Dwell O Adam (man/woman), you and your mate in Paradise (the Earth) and eat therefrom from wherever you wish (Do whatever you like i.e. seek every blessing) but do not approach this tree (signifying the limits placed on humanity as a whole and individuals).

What we must understand is that Allah has bestowed a great honour on humanity by saying ‘you and your mate’. This unique reference is for the pure purpose of honoring both spouses, also by calling this world by the name of the eternal Garden (Jannah), it is an even greater honour as it establishes that this world in which we live in is also “a” Jannah (Paradise), a place of goodness and blessing.

The Story of Adam adds a further blessing to all this by stating that if we make a mistake that harms us, we may seek forgiveness from God and we will be instantly forgiven and regranted Paradise. The whole purpose of the Story of Adam is this: life, liberty, redemption and thus, freedom.

The Fall of Adam (Part 3: Conclusion)

In the prior two posts of this topic respectively, I commented on the story of Adam in two parts. I described that these two parts were:

  1. Before the creation of the Universe
  2. After the creation of the Universe

As I mentioned in post #2, there is no place in the whole of the Quran and Hadith which describe the nature of Adam’s descent from Paradise to Earth. Thus, this is an area of comment and differentiation. The reason why I chose to interpret the story of Adam this way is that it does not contradict the text of the Quran and Hadith. The problem I faced as a student of knowledge was reconciling the hadith literature with the theory of Evolution (not Darwinian evolution by the way). The problem I faced was, since biology and paleontology has established that some sort of Evolution has undeniably occurred, including human beings, then how do I understand the hadith talking about the literal creation of Adam and various other issues such as Adam’s 60 cubit tall height, the creation of Eve from Adam’s rib, and other issues? One way to solve the problem is simply that these statements are allegorical versions of the real event; that is, they are relaying a hidden truth, and thus these narrations are not literal. This is one possibility. The other alternative suggested by me in post 1 and 2 of this topic is another possibility. However I found that this second possibility is more broad. With it I can reconcile all of the hadith of the Prophet (pbuh) while at the same time accept modern scientific discoveries such as the Big Bang and the Evolution of life. Interpreting the story this way does not contradict the facts, as well as the narrations of the prophet (pbuh).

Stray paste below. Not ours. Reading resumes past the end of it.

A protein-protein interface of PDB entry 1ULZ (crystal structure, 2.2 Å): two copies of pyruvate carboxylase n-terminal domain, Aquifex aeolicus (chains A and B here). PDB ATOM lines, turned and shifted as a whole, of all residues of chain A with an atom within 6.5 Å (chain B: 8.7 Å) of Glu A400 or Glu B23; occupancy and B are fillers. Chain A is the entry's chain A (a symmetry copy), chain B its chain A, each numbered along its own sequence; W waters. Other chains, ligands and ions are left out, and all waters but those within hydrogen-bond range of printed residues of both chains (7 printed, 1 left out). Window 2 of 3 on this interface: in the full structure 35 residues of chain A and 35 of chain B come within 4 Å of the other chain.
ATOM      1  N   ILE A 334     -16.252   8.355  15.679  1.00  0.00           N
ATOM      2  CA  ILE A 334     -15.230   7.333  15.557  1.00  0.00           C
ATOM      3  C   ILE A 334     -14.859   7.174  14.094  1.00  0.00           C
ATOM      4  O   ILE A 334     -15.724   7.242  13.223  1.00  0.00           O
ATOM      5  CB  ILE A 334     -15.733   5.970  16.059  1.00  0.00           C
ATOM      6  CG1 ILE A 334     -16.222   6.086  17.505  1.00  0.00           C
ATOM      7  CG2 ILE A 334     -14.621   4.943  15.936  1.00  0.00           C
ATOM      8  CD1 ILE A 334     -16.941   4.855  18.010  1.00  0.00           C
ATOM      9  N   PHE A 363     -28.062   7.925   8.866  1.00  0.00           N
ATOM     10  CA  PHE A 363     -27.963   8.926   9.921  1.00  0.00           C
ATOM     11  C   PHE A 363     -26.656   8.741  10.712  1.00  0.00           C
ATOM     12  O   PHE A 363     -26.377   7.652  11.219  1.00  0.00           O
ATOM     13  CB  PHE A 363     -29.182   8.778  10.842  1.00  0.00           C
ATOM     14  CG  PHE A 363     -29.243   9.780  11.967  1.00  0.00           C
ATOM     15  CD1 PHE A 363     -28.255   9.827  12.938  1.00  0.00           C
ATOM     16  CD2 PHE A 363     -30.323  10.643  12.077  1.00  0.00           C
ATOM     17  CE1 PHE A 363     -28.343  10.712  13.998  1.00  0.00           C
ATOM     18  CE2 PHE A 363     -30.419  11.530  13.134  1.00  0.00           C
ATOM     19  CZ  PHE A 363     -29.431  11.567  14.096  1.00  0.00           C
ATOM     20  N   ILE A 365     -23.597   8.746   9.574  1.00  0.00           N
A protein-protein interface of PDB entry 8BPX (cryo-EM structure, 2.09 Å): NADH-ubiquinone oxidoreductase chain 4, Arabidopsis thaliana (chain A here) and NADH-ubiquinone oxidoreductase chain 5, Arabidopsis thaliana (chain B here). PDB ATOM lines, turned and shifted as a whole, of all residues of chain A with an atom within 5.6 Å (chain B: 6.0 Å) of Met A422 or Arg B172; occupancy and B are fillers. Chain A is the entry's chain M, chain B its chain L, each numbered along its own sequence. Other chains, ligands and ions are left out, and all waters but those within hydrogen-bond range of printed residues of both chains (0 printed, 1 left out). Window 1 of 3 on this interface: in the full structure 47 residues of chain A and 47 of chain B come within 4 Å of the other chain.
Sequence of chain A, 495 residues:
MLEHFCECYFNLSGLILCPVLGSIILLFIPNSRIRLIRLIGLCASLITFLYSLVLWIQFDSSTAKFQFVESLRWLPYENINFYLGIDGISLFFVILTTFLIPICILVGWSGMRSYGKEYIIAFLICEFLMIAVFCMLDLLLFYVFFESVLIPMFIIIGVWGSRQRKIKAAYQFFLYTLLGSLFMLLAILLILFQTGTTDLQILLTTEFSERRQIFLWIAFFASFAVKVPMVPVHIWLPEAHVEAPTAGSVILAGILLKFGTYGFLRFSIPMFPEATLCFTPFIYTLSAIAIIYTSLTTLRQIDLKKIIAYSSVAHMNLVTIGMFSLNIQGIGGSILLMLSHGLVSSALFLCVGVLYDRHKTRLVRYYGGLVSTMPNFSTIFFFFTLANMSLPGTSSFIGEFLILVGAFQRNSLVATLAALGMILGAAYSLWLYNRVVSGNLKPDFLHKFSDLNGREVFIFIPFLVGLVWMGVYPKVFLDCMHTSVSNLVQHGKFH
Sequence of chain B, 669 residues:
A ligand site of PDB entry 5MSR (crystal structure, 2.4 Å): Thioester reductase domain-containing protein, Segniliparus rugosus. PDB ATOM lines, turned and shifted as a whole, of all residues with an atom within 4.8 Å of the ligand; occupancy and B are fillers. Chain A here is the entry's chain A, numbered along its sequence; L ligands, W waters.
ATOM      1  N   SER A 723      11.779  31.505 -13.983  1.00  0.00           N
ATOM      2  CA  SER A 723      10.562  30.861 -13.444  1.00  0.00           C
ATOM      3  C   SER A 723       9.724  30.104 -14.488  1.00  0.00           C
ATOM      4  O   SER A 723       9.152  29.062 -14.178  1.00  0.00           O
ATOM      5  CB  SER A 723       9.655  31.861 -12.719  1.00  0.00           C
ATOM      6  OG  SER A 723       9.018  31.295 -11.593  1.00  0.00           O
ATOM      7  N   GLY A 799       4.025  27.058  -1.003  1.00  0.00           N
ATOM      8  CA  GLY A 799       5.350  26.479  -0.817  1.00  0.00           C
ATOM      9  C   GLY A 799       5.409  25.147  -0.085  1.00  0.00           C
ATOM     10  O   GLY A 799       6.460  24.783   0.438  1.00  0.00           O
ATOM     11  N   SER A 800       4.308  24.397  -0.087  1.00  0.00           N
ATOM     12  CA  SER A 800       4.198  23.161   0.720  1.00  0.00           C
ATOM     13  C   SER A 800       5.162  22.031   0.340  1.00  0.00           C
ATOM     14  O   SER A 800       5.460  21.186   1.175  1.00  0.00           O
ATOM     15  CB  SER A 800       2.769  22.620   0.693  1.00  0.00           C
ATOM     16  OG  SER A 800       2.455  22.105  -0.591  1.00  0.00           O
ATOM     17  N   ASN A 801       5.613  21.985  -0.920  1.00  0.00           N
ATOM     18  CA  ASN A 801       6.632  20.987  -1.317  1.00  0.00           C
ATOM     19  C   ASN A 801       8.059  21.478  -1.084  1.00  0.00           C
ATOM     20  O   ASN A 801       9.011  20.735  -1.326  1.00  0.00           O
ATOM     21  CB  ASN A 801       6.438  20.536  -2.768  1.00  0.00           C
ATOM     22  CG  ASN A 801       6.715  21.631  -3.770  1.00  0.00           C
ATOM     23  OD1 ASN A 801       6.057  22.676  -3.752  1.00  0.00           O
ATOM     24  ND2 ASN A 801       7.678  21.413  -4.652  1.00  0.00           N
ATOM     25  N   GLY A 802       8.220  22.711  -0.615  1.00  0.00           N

The Fall of Adam (part 2: After Creation)

As established in the previous post (The Fall of Adam: part 1 [Before Creation]), the story of Adam can be told in 2 parts:

  1. Before Creation
  2. After Creation

After Creation:

The purpose of the prior post was to establish that Mankind had existed in a prior plane before creation, was tried in that plane, and was ultimately removed from it due to his own mistake. Mankind in this case was represented by the prophet Adam (peace be upon him), who was defined as the first man (in this sense). When God banished Adam to the Earth he was removed from this spiritual plane and sent to the physical plane of the Earth.

Now, what is unique is that at no place in the whole of the Quran nor the Hadith of the prophet (peace be upon him) does it describe the nature in which Adam descended to the Earth. Thus, it could have been that Adam was not created in the physical Paradise, but in a separate and sacred temporal realm existing sometime prior to the creation of the Universe. When Adam was ‘banished’ from Paradise, it could mean that his essence was transferred from this temporal realm to the physical realm in the proper order of Creation. Thus, the things which scientists have observed as natural phenomena, as the Big Bang and Concept of Evolution can be all valid understandings; however, every creature’s destiny has been pre-determined. The Story of Adam is talking about humankind’s destiny. In the previous realm, man existed in a state of innocence, sinned against this innocence, and was thus removed from it but redeemed. However, this redemption had a condition, he must now earn his way back to the eternal realm i.e. the Paradise (Firdaus). And so, he was born in this world with the current conditions and must strive and attain the stature willed to him by God. The natural consequence of this destiny is fault, and thus God being the All-Merciful, Most-Kind, has also created the guidance to help this creature succeed in his mission. Thus, the Prophets are raised, the devout are firmly established, the signs are known; all that point towards the truth of Allah are known, so that man has no excuse whatsoever on the Day of Resurrection.

Finally, the events of the story of Adam are re-created in this Earthly realm in order to establish man’s rightful inheritance of this world. All human beings, from the time of Adam all the way to the Day of Resurrection have a physical body with an immaterial soul; the same soul which testified of knowing Allah as explained in part 1 of this topic. This soul (Adam) is told: